Ouellet believes that many Catholics interpreted the teachings of the Second Vatican Council in far too liberal a way and by doing so disconnected from the core of their faith. Relativism led to priests abandoning celibacy, a drop in proper religious education, and a general infusion of leftist politics — all of which was not the intention of the council. Ouellet stated: “After the council, the sense of mission was replaced by the idea of dialogue. That we should dialogue with other faiths and not attempt to bring them the Gospels, to convert. Since then, relativism has been developing more broadly.”[8]

Pastoral approach

A report by the National Catholic Reporter anticipating the 2005 papal election placed Ouellet among twenty papal possibilities. "[P]eople who have worked with Ouellet," said the report, "describe him as friendly, humble and flexible, and a man not so captive to his own intellectual system as to make him incapable of listening to others."[citation needed]

Catholic education

Ouellet was sharply critical of the Ethics and religious culture course of the Quebec education ministry, saying that it relativized the role of faith within the realm of religion and culture.[9]

Church persecutions

Ouellet has claimed the Catholic Church is persecuted in contemporary secular Quebec for telling the truth.[10]

Public apology

In a letter published in Quebec French-language newspapers on November 21, 2007, Cardinal Ouellet publicly apologized for what he described as past "errors" of the Roman Catholic Church in Quebec. Among the errors he wrote about were attitudes, prior to 1960, which promoted "anti-Semitism, racism, indifference to First Nations and discrimination against women and homosexuals."[11][12][13][14]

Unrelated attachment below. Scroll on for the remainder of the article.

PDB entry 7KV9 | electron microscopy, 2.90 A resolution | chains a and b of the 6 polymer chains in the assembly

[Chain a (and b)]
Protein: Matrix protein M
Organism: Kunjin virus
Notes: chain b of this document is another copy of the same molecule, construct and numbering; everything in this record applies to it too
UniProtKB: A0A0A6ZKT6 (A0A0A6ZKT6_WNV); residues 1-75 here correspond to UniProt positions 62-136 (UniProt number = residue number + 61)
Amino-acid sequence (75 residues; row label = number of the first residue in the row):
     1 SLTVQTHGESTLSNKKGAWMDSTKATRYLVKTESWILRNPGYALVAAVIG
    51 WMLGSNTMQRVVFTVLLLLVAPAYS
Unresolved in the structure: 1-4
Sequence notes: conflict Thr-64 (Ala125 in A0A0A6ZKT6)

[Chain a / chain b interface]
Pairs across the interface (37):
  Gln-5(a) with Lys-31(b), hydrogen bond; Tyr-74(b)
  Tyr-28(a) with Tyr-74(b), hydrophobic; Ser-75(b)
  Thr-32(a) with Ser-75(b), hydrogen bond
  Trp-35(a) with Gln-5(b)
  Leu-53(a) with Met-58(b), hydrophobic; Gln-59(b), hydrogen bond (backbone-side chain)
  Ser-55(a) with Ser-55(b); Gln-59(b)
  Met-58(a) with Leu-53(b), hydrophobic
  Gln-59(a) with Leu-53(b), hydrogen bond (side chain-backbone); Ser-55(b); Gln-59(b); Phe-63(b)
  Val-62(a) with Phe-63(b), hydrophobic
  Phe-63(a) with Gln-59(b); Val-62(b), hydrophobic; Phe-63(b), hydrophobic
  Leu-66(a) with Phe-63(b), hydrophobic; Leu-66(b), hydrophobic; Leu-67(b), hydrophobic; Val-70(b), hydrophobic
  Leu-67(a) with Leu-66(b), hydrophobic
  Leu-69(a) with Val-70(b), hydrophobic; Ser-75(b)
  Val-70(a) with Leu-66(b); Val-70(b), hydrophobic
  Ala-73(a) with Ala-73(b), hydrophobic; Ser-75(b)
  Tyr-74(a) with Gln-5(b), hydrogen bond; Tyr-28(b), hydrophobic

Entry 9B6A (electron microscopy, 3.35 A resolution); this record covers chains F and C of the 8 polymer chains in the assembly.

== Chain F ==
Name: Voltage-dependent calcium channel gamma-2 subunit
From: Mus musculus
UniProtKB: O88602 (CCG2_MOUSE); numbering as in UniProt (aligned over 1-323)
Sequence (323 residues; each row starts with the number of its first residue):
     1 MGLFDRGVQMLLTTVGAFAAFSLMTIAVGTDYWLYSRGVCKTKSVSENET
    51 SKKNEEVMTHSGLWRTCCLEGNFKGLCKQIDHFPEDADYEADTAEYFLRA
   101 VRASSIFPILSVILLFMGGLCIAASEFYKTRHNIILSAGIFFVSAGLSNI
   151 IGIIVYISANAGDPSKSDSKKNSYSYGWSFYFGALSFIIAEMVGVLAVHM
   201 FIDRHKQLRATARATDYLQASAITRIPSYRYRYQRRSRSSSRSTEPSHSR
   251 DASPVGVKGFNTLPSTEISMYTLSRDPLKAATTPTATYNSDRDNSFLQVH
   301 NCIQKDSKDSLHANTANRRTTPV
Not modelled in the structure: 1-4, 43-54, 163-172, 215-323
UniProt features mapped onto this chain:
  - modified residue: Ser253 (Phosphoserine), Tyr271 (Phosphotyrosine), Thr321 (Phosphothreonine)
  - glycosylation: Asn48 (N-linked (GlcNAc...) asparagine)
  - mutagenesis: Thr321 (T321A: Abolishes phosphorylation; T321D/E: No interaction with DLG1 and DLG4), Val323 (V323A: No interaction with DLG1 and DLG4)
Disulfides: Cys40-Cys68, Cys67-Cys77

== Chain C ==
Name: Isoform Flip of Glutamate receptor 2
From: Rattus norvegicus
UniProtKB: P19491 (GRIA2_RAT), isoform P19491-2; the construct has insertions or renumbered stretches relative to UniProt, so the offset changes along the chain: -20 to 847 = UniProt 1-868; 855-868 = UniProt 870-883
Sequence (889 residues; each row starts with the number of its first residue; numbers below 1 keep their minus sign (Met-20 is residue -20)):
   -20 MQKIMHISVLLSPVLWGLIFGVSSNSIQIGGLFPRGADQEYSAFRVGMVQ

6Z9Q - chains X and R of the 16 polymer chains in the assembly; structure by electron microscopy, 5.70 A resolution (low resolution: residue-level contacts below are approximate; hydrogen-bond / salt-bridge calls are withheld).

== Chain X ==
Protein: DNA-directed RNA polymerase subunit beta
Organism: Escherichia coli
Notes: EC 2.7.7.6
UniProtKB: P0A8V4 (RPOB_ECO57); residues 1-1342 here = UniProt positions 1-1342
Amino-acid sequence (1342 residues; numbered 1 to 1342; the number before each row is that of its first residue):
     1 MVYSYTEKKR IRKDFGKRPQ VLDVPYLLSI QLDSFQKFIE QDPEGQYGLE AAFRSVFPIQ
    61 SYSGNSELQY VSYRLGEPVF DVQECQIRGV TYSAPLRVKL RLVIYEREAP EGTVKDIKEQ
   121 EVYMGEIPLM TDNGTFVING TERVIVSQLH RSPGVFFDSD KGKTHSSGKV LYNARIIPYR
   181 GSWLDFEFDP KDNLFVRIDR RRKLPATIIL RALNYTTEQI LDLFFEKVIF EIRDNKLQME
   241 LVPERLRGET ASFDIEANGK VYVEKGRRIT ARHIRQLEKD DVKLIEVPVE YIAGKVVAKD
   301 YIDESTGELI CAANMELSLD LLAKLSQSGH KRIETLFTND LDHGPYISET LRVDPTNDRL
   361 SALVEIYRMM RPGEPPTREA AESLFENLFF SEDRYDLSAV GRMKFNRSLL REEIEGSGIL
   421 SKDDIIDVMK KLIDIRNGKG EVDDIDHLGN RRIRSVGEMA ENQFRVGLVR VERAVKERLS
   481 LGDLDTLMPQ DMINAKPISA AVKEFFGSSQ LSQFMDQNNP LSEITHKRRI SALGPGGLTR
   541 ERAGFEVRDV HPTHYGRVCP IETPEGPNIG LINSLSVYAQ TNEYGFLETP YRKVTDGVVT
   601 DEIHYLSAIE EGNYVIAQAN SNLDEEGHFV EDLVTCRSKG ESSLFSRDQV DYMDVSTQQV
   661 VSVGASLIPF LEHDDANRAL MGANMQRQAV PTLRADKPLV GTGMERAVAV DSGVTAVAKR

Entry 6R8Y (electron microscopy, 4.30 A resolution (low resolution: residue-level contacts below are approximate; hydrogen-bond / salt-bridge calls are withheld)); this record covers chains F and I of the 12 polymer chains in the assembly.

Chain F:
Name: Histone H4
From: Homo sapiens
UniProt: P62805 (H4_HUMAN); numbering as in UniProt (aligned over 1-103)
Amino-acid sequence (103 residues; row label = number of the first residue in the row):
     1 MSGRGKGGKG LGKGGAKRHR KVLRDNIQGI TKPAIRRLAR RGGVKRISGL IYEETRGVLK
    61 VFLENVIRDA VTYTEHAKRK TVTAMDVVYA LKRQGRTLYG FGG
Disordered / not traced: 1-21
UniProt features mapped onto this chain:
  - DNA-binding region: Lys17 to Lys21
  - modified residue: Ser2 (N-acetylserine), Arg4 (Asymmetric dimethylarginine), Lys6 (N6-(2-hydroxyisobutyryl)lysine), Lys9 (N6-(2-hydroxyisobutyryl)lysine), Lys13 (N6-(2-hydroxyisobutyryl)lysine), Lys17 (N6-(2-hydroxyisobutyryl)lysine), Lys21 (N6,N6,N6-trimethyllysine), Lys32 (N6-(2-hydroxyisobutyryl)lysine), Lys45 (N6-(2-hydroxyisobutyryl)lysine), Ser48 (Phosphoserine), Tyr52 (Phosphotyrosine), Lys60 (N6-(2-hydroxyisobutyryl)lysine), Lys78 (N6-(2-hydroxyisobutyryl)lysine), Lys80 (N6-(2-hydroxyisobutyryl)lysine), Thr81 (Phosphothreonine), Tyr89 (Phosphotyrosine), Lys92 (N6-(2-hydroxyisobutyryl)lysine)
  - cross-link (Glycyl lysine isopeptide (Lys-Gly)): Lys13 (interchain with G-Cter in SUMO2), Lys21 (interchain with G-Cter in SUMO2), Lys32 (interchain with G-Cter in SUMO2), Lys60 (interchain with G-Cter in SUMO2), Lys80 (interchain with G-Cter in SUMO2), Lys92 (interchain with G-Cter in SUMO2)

Ouellet stated that his letter was written in response to the public reaction to the statement he submitted to the Bouchard-Taylor Commission, and that it was inspired by a similar letter issued in 2000 by Pope John Paul II.[15]


In May 2010 Ouellet stood by his comments that abortion is unjustifiable, even in the case of rape, and urged the federal government to help pregnant women keep their child. He said that "Governments are funding clinics for abortion. I would like equity for organizations that are defending also life. If we have equity in funding those instances to help women I think we would make lots of progress in Canada."[citation needed]

Having earlier applauded Prime Minister Stephen Harper's government for its stance against funding abortions in the developing world, he added: "If they do not want to fund abortion abroad and they do not bring at home more help to women to keep their child, I think they are incoherent.[16]


External links

Catholic Church titles
Preceded by
Maurice Couture
Primate of Canada
15 November 2002 – 30 June 2010
Succeeded by
Gérald Cyprien Lacroix
Archbishop of Quebec
15 November 2002 – 30 June 2010
Preceded by
Giovanni Battista Re
Prefect of the Congregation for Bishops
30 June 2010 – present
President of the Pontifical Commission for Latin America
30 June 2010 – present